Citation Formats

DeCarlo, V. A., Seeley, F. G., Canon, R. M., McDowell, W. J., and Brown, K. B. Evaluation of potential processes for the recovery of resource materials from coal residues: Fly ash. United States: N. p., 1978. Web. doi:10.2172/5507894.
DeCarlo, V. A., Seeley, F. G., Canon, R. M., McDowell, W. J., & Brown, K. B. Evaluation of potential processes for the recovery of resource materials from coal residues: Fly ash. United States. https://doi.org/10.2172/5507894
DeCarlo, V. A., Seeley, F. G., Canon, R. M., McDowell, W. J., and Brown, K. B. 1978. "Evaluation of potential processes for the recovery of resource materials from coal residues: Fly ash". United States. https://doi.org/10.2172/5507894. https://www.osti.gov/servlets/purl/5507894.
@article{osti_5507894,
title = {Evaluation of potential processes for the recovery of resource materials from coal residues: Fly ash},
author = {DeCarlo, V. A. and Seeley, F. G. and Canon, R. M. and McDowell, W. J. and Brown, K. B.},
abstractNote = {This report evaluates potential processes for the recovery of resource materials from fly ash and present preliminary experimental results. Existing processes such as lime--sinter and acid leach for the production of alumina and other resource materials from fly ash were investigated. Also, several new sinter-leach methods were studied; and NaCl-Na{sub 2}CO{sub 3} sinter, H{sub 2}O-acid leach method was found to produce >97% solubilization of aluminum, iron, and a number of trace elements such as titanium, uranium, and manganese. Conceptual process flowsheets were developed for three of the processes that appear to have merit: lime-soda-sinter, salt-soda-sinter--nitric acid leach, and nitric acid leach. Material balances for these processes, based on information available in the literature and from results of our investigations, are presented along with very preliminary cost estimates to be used for comparison purposes only at this stage of development. Cost estimates indicate reasonable agreement in the capital costs for the three plants; however, the operating costs and income from products show significant differences. Income from products is difficult to estimate at this stage of development. Material balances show that the recovery of alumina is {approximately}85, 90, and 65% and the quantity of fly ash consumed is {approximately}90, 60, and 30% for the lime-soda-sinter, salt-soda sinter--nitric acid leach, and the nitric acid leach processes respectively. The lime-soda-sinter process limits product yield to iron, alumina, and cement. The salt-soda-sinter--nitric acid leach and nitric acid leach processes are much more flexible in this regard. In addition to iron and alumina, they are adaptable to produce titanium, silica, and manganese, using solvent extraction methods as shown in our conceptual process flowsheets; various other metals and minerals can also be obtained, depending on the type of process treatment applied. 13 refs., 10 figs., 15 tabs.},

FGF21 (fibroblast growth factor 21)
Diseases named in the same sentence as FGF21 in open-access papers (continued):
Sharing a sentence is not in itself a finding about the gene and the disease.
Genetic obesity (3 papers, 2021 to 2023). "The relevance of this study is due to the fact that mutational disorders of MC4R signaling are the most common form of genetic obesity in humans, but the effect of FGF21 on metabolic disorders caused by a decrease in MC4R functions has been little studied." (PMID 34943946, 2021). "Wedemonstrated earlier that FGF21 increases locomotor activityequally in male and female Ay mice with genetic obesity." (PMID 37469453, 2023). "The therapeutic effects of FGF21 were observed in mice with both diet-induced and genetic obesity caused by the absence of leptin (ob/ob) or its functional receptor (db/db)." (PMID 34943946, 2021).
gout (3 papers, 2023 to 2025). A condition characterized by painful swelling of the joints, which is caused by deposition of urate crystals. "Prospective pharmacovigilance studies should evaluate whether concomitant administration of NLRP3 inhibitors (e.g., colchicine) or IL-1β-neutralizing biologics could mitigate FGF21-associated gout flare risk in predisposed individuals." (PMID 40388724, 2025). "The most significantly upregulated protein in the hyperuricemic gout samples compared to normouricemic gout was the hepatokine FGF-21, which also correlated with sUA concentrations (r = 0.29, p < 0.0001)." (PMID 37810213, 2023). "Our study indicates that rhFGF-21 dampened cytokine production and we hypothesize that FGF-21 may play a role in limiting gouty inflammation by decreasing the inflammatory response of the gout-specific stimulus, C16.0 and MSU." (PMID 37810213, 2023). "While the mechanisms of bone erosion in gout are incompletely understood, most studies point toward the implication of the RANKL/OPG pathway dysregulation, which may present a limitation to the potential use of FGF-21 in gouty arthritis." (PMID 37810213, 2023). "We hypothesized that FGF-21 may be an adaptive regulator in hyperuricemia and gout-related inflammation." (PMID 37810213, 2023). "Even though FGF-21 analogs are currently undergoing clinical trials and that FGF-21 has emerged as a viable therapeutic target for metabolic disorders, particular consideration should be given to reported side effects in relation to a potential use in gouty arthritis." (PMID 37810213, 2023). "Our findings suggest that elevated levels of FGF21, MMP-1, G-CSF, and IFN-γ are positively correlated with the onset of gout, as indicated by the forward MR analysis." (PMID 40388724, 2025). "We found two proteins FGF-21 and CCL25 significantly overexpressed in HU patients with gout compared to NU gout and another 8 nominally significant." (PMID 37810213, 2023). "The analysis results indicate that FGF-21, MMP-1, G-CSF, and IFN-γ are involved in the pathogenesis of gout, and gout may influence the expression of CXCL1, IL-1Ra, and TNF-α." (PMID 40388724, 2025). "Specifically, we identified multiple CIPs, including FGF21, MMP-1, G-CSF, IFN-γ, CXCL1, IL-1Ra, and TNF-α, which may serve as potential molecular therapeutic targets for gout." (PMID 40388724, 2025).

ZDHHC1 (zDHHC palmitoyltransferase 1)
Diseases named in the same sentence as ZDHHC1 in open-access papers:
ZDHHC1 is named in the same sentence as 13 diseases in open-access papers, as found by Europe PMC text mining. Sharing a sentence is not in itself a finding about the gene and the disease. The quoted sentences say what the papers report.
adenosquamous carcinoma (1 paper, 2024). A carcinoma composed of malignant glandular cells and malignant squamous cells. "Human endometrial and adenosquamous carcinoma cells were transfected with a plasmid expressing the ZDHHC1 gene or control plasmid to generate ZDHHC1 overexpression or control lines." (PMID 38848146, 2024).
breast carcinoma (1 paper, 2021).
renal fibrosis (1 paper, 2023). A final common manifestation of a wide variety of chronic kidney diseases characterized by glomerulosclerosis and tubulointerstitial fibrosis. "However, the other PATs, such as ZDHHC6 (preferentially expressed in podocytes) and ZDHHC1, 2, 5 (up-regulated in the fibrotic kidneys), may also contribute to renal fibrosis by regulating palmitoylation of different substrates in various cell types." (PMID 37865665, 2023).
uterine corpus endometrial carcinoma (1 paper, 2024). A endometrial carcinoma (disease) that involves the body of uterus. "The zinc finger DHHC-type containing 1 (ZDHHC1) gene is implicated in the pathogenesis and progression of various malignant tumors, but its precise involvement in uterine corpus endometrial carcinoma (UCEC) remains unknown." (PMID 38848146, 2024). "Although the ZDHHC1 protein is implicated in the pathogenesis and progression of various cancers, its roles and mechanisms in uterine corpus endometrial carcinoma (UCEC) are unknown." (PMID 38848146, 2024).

doi = {10.2172/5507894},
url = {https://www.osti.gov/biblio/5507894}, journal = {},
number = ,
volume = ,
place = {United States},
year = {1978},
month = {3}
}